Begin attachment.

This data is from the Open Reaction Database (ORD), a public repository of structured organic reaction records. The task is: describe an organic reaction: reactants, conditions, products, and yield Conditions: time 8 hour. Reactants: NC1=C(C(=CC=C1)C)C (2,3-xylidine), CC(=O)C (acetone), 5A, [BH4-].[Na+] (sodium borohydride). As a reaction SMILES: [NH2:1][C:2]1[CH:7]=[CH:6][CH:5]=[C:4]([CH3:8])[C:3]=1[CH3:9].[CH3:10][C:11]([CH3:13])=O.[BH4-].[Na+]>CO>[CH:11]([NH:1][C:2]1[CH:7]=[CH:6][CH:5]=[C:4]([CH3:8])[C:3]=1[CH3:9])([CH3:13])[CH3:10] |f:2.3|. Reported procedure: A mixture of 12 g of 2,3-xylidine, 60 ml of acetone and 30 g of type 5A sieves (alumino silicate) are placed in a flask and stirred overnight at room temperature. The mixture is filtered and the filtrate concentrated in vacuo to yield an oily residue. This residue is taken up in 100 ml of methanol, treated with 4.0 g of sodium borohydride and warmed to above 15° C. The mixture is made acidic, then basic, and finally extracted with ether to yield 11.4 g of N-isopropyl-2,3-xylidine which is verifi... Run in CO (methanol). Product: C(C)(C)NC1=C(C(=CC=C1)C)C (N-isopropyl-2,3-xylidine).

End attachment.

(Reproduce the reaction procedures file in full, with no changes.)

This data is from the Open Reaction Database (ORD), a public repository of structured organic reaction records. The task is: describe an organic reaction: reactants, conditions, products, and yield Conditions: time 8 hour. Reactants: NC1=C(C(=CC=C1)C)C (2,3-xylidine), CC(=O)C (acetone), 5A, [BH4-].[Na+] (sodium borohydride). As a reaction SMILES: [NH2:1][C:2]1[CH:7]=[CH:6][CH:5]=[C:4]([CH3:8])[C:3]=1[CH3:9].[CH3:10][C:11]([CH3:13])=O.[BH4-].[Na+]>CO>[CH:11]([NH:1][C:2]1[CH:7]=[CH:6][CH:5]=[C:4]([CH3:8])[C:3]=1[CH3:9])([CH3:13])[CH3:10] |f:2.3|. Reported procedure: A mixture of 12 g of 2,3-xylidine, 60 ml of acetone and 30 g of type 5A sieves (alumino silicate) are placed in a flask and stirred overnight at room temperature. The mixture is filtered and the filtrate concentrated in vacuo to yield an oily residue. This residue is taken up in 100 ml of methanol, treated with 4.0 g of sodium borohydride and warmed to above 15° C. The mixture is made acidic, then basic, and finally extracted with ether to yield 11.4 g of N-isopropyl-2,3-xylidine which is verifi... Run in CO (methanol). Product: C(C)(C)NC1=C(C(=CC=C1)C)C (N-isopropyl-2,3-xylidine).